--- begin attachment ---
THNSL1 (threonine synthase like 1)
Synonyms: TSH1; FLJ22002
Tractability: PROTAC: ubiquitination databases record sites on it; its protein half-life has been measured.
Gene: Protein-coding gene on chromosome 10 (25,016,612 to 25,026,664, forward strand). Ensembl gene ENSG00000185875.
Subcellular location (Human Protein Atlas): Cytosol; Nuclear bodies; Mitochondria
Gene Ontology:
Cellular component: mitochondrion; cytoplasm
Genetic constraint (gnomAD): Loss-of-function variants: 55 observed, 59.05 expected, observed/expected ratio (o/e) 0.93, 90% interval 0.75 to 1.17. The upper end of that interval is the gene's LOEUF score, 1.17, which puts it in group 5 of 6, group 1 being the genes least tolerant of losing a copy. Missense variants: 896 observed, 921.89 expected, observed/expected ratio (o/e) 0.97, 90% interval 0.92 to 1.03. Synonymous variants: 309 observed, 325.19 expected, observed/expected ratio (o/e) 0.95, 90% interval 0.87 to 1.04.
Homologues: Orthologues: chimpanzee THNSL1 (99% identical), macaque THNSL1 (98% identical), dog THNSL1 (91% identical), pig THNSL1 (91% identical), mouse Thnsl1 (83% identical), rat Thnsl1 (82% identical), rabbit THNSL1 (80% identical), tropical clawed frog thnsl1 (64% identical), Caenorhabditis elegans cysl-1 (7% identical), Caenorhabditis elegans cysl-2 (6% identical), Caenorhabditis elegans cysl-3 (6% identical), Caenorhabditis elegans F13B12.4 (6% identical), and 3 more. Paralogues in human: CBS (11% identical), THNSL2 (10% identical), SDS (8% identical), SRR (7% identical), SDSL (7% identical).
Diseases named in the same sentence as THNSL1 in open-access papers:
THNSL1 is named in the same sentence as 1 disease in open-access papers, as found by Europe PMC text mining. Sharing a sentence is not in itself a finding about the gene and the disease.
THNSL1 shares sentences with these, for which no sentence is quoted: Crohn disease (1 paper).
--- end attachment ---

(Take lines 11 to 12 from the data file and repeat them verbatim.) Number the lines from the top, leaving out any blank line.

THNSL1 is named in the same sentence as 1 disease in open-access papers, as found by Europe PMC text mining. Sharing a sentence is not in itself a finding about the gene and the disease.
THNSL1 shares sentences with these, for which no sentence is quoted: Crohn disease (1 paper).